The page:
So, the socialist president of France tried to "go big" with his rather outlandish attempt at what was actually a 66% tax hike on incomes over $1.3 million.  The 3-4% tax hike we are discussing in the US is nothing like that at all, and yet the Republicans in the House were willing to throw us into fiscal crisis over it.  The US is not France. The proposals here in the US are not similar to those of France.  Let's keep that in mind.

soragon
soragon

@timeimp It's disgusting. You're nothing short of a slave for the state. Then you have people calling it being "kind" and "generous".

ecinparis
ecinparis

@pretavoyager Don't hold your breath. Ayrault is reworking and will make it retroactive. Hopefully, they'll be stopped, but they be scheming

RedScareBot
RedScareBot

Word from the bird RT @stickler800: @TIME @TIMEWorld, i suppose this measure wil be implemented eventually, socialist dogma at its worst.

Dellengwyn
Dellengwyn

@BabySteps12345 Of course, we had tax rates much higher than that here in the US, during a time of unprecedented economic growth:  the "post-war boom."  Marginal tax rates on top incomes were 91% under Eisenhower.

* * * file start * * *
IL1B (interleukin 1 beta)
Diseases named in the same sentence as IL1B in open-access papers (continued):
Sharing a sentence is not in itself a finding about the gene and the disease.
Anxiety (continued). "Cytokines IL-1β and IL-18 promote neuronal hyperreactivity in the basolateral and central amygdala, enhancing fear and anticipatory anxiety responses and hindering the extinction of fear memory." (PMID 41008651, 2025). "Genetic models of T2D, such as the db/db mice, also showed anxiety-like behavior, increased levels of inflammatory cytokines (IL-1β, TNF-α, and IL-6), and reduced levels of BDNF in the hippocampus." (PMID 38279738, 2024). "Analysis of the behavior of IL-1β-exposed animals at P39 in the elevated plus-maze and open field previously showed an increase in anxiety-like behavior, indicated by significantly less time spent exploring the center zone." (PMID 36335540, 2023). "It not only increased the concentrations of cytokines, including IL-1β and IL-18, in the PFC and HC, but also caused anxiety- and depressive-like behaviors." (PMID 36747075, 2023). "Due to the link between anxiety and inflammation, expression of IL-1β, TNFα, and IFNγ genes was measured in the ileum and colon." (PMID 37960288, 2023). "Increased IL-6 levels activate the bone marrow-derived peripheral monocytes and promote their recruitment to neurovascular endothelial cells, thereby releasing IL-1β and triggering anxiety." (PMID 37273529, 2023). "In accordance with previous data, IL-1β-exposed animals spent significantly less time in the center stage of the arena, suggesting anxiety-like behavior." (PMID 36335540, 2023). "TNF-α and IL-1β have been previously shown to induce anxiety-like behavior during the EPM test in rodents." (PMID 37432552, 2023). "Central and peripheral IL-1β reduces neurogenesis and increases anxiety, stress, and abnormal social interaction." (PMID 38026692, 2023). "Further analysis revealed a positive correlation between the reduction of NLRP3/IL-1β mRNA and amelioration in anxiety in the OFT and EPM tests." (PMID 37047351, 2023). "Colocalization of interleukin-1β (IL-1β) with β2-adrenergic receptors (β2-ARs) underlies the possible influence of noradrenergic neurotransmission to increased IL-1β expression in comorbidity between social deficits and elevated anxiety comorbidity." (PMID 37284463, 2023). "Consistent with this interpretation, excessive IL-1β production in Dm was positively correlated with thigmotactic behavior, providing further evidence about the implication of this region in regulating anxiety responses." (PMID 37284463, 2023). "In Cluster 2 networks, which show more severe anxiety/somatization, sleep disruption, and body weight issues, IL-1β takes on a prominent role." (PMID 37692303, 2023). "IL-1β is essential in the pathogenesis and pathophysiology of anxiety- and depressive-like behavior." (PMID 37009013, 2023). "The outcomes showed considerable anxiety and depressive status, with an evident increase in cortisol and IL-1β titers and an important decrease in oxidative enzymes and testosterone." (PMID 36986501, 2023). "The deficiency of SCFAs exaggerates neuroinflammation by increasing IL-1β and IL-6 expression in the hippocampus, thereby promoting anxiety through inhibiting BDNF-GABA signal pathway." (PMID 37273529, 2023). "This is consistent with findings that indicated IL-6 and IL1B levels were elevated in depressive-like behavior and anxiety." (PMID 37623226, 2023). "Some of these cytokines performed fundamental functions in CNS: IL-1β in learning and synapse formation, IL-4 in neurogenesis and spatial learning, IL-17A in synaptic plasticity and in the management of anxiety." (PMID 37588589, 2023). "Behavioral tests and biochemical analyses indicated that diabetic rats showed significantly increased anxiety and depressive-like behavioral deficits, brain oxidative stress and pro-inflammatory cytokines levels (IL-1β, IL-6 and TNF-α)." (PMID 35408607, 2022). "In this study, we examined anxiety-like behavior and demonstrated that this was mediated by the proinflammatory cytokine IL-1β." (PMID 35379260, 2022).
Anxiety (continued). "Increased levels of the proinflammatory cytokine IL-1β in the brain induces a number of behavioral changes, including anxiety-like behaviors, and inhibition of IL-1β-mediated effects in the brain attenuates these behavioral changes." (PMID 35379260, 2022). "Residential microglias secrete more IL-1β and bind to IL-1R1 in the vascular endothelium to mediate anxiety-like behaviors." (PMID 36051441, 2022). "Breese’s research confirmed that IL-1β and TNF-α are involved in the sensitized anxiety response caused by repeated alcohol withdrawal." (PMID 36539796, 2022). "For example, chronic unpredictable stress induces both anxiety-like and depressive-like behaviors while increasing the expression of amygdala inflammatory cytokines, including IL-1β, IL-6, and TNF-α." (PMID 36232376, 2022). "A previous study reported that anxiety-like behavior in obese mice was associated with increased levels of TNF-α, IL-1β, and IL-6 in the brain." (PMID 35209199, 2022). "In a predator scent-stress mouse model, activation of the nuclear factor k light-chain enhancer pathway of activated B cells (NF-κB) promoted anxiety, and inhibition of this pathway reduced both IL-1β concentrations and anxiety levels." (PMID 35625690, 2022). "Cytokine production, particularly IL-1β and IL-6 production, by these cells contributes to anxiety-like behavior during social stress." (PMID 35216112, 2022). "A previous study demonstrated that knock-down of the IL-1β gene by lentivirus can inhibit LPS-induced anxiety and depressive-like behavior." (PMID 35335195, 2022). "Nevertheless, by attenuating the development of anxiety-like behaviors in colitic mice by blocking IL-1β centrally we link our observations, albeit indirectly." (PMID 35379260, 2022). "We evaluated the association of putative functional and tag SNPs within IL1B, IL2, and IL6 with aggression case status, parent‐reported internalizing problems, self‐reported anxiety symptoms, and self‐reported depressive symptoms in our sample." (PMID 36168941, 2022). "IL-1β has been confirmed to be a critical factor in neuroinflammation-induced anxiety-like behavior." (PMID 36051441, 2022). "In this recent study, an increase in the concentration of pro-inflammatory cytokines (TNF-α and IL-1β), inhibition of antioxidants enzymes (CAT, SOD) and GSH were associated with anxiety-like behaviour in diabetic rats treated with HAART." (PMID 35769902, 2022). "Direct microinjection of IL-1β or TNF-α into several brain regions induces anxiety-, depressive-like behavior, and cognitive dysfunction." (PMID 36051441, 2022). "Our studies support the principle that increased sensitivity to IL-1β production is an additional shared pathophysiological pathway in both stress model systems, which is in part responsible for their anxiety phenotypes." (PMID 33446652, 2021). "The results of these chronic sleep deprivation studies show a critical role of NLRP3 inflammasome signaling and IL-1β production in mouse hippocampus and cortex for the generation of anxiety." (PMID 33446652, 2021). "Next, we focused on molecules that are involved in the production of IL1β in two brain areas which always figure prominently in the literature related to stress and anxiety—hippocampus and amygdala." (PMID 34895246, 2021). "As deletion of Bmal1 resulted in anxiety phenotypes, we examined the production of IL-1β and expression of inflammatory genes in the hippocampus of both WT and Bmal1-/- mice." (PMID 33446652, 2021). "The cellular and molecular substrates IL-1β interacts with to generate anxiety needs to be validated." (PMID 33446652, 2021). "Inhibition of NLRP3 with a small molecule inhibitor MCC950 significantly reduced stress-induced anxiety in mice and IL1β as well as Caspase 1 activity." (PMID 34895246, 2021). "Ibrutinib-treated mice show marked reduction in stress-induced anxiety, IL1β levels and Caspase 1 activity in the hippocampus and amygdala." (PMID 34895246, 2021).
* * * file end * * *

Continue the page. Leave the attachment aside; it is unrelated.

The key thing to remember is that the US, like France, has a "progressive" tax code.  So, if you make $1 million under a 91% top tax rate, that does NOT mean you pay 91% of your million buckaroos in taxes.  In other words, you don't have to cough up 910,000 of your million.  Tax rates get progressively higher only on incomes over certain amounts. 

In Obama's proposed tax increases, for example, which are supported by a majority of Americans, tax rates would go up only on income above $250k (or, in the compromise, $400k).

One thing this means is that it would be idiotic to try and "strategically" lower your income to just $249,999.   Because the rates on your income tax up to $249,999 *will not change*.  Only the number of dollars above that amount of income will be taxed a higher rate.